In a heart-wrenching study of the life and personality of Allen and
Linda Steele's four-legged companion, Jake, the reader will find it
hard not to be moved to tears over the passing of the beloved friend,
or the raw vividness of emotion of the author over his loss. The fact
that the essay ends on a hopeful note of new beginnings and new life
is a tribute to Steele's writing and his ongoing optimistic outlook
towards the future, and the hopes he sees therein.
"The End of the Century" deals with the September 11 2001 tragedy.
Steele begins with a last view of a jewel-like New York City nightscape
when he passed through via train on his way home from the World Science
Fiction Convention during the Labor Day Weekend of 2001. He goes on
to say how much promise that year had originally held for him, with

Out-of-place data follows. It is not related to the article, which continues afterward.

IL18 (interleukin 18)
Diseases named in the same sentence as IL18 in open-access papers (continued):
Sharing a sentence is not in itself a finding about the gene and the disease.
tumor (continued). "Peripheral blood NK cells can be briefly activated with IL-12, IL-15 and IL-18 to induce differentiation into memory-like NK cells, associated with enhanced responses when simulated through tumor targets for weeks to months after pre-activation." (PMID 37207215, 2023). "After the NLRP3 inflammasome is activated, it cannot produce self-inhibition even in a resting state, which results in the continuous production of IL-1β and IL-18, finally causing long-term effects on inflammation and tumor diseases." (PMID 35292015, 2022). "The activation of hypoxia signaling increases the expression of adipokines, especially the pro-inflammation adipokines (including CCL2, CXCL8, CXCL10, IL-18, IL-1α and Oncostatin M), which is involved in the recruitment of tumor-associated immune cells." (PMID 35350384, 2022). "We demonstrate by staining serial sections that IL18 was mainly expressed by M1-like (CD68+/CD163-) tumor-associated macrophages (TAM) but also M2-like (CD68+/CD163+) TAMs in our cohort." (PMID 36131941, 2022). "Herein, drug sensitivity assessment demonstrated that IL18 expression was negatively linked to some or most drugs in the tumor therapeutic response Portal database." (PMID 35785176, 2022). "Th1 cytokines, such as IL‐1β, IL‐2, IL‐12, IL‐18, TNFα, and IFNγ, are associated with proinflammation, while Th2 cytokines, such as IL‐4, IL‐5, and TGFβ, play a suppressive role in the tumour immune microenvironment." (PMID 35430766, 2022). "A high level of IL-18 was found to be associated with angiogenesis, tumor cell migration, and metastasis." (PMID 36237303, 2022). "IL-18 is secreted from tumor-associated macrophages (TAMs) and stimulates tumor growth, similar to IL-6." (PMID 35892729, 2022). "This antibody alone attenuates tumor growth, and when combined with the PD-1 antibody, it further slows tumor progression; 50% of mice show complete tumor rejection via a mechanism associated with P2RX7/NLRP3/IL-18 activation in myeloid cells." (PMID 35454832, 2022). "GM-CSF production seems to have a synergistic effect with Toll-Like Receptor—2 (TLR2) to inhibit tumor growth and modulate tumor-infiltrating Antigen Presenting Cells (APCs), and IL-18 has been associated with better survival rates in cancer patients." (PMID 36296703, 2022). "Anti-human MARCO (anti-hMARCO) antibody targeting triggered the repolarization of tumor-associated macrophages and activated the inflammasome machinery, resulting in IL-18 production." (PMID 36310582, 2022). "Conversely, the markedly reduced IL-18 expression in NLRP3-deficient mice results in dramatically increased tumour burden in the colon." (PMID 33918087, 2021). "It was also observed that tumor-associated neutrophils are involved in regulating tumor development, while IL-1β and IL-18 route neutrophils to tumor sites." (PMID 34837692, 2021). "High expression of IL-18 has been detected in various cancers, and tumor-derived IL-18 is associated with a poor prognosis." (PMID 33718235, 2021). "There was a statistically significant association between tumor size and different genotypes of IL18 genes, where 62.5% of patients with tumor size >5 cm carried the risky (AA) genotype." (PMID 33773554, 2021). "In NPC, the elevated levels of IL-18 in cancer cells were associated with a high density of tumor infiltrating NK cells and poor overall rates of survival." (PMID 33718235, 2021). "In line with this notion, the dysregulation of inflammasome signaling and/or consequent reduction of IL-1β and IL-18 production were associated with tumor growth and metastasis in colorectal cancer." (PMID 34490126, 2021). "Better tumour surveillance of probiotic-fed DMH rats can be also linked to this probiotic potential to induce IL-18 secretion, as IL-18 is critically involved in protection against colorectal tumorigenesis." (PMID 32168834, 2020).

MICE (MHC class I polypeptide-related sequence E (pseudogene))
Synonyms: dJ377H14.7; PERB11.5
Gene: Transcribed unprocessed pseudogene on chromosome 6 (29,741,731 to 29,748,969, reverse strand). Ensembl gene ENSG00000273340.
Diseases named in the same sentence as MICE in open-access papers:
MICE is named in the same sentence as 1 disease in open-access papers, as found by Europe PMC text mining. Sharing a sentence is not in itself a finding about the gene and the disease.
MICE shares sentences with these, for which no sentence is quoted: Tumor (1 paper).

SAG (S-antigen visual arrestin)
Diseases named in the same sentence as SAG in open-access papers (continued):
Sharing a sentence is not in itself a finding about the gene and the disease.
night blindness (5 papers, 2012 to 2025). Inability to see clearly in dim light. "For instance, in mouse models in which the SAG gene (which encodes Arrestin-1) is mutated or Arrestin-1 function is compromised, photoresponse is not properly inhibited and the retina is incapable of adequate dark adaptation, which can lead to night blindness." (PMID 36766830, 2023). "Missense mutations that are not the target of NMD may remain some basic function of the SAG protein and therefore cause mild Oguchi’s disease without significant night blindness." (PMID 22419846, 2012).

all of its science and science fiction milestones -- and how much of
it is now eternally overshadowed by the tragic events just eight days
after that trip. In his own opinion, Steele has come to believe that
the events of September 11 signalled the world's transition from a past
now dead to a future re-imagined for years to come.
Fortunately, the final entry in this anthology is a positive one. As
a counterbalance to the analysis of the "End of the Century", the written
testimony of Steele's presentation to the US House of Representatives
the same year rounds the collection off on a high note. Here Steele
offers a technical and well-researched outline of a possible future
in commercially based space settlement and exploration, filled with
possibility and "what if?" ideas and sparking the whisper: "If we upgrade
our outlook and thinking, why can't we do this?" Indeed, why
These collected essays offer a compelling read and give the impression
that we do indeed live in exciting times. He handles the material and
research in a balanced and knowledgeable manner, and sometimes you may
get the impression that you're hearing all these viewpoints from the
author in person over a beer in a quiet bar or sunset-filled backyard.
This is exactly what Steele intends. So grab a beer, coffee, tea, whatever,
pull up a comfy chair, and settle back for some interesting reflections
on the future and on futures past.
Review by Marianne Plumridge.